WASHINGTON – Congress is coming to the Boy Scouts’ aid.
A bipartisan group of lawmakers introduced legislation Wednesday that would guarantee the Boy Scouts of America can use government facilities for gatherings, meetings and events despite a series of recent lawsuits challenging the Scouts over their policies excluding openly gay leaders and members who won’t swear an oath that they believe in God.
The Supreme Court has ruled that the Scouts can set their own membership rules, but the American Civil Liberties Union and other groups have sought to block the Scouts from using government facilities, saying government shouldn’t be supporting an organization critics believe discriminates. The Pentagon last year settled one such lawsuit by telling military bases around the world not to become direct sponsors of Boy Scout troops or Cub Scout dens.
If the “Support Our Scouts Act” becomes law, though, the federal government would be obliged to support the Scouts as fervently in the future as it has for 95 years, and state and local governments would be required to give Scouts access to their facilities if they make them available to other groups.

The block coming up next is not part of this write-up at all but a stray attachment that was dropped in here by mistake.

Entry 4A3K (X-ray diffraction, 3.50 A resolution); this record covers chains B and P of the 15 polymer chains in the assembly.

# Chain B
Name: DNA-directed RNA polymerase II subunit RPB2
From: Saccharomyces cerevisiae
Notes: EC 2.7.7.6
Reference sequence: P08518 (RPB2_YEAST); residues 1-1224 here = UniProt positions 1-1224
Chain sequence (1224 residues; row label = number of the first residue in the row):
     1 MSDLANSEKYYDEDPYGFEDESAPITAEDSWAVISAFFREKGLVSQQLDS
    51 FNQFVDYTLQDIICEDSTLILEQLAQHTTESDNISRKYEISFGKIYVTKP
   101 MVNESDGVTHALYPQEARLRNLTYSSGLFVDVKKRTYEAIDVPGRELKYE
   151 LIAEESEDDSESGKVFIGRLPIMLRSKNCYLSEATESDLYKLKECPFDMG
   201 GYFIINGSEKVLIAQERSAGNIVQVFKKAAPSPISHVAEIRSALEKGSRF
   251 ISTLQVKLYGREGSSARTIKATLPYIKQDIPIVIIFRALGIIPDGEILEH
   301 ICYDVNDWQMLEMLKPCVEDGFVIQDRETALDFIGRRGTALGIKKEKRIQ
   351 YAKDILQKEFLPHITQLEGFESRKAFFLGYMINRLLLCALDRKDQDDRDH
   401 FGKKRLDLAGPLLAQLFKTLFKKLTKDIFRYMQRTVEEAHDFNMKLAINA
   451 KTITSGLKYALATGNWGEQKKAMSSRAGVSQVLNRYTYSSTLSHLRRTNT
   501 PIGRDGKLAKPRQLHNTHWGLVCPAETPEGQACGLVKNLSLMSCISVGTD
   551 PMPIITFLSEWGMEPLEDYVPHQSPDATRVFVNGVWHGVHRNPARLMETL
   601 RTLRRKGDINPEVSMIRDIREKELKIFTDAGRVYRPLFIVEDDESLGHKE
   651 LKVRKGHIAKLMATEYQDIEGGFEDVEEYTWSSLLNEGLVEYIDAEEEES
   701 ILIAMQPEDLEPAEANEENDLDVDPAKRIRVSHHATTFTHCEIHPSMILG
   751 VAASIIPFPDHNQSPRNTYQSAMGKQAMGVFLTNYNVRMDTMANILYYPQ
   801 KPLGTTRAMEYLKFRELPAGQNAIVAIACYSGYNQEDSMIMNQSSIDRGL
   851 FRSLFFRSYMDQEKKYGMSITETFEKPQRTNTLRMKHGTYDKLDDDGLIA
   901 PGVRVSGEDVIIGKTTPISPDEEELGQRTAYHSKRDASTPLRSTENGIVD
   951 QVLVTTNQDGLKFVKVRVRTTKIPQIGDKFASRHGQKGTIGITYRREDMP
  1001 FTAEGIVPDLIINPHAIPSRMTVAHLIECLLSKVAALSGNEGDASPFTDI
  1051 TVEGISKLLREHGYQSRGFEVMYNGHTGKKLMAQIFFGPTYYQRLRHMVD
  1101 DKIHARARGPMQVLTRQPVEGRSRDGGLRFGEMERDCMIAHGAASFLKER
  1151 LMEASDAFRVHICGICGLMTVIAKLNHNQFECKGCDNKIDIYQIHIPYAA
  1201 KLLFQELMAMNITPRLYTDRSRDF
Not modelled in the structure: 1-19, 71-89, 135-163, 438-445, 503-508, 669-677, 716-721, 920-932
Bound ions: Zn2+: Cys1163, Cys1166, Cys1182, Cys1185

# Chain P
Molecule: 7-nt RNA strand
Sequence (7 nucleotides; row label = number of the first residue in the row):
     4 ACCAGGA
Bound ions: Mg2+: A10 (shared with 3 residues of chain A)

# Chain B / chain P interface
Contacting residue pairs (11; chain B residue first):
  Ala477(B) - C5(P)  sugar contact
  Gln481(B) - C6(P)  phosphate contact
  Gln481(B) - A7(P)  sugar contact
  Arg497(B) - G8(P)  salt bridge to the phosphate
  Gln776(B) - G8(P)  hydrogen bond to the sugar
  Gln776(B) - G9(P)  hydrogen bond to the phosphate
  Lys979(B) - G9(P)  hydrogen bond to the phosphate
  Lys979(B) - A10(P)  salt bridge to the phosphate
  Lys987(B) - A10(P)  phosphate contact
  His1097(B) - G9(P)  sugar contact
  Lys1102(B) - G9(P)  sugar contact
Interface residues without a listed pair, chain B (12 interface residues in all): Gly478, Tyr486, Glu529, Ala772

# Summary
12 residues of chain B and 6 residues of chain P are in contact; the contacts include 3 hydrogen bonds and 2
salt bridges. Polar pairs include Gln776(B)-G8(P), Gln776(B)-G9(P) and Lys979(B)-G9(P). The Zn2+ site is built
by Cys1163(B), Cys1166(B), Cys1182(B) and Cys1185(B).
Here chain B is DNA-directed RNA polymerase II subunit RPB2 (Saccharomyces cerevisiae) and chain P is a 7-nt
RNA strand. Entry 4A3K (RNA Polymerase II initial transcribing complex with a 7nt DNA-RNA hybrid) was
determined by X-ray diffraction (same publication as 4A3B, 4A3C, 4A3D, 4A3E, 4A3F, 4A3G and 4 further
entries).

“(The lawsuits have) had a chilling effect on the government in its support to the Scouts,” said Senate Majority Leader Bill Frist, a Tennessee Republican who carried Boy Scout hats and a Scouting manual as he spoke about the legislation. “(The legislation) addresses these issues head-on by removing any doubt that federal agencies may welcome Scouts to hold meetings and go camping on federal property.”
More than 3.2 million boys ages 8 through 17 were Cub Scouts or Boy Scouts in 2003, the last year records were available. The organization’s leaders say they try to instill moral values and respect for community through group activities like camping and earning merit badges in areas ranging from “atomic energy” and “bugling” to “shotgun shooting” and “wilderness survival.”
“If you talk to a man my age who was a Cub Scout, and you ask him who his den mother was 30 or 40 years ago, by and large they know, they remember,” said Gregg Shields, a spokesman for the BSA. “You ask him who his fourth-grade teacher was and they go, ‘I don’t know.’ “
But critics say the organization’s emphasis on religious beliefs and its exclusion of openly gay Scoutmasters means it shouldn’t get help from government to put on its programs. ACLU officials did not return a call for comment on the legislation, but the group’s chapters are involved in lawsuits against the Boy Scouts from San Diego to Connecticut.
Other Senate co-sponsors include Tennessee Republican Lamar Alexander, Kentucky Republican Jim Bunning, Montana Republican Conrad Burns, Idaho Republican Larry Craig, Nevada Republican John Ensign, Florida Democrat Bill Nelson and Oregon Republican Gordon Smith.
“As an Eagle Scout growing up, I can say for my Scouting experience it was probably one of the most important experiences of my youth and continues to be important to me today,” said Sen. Ben Nelson, a Democrat from Nebraska.
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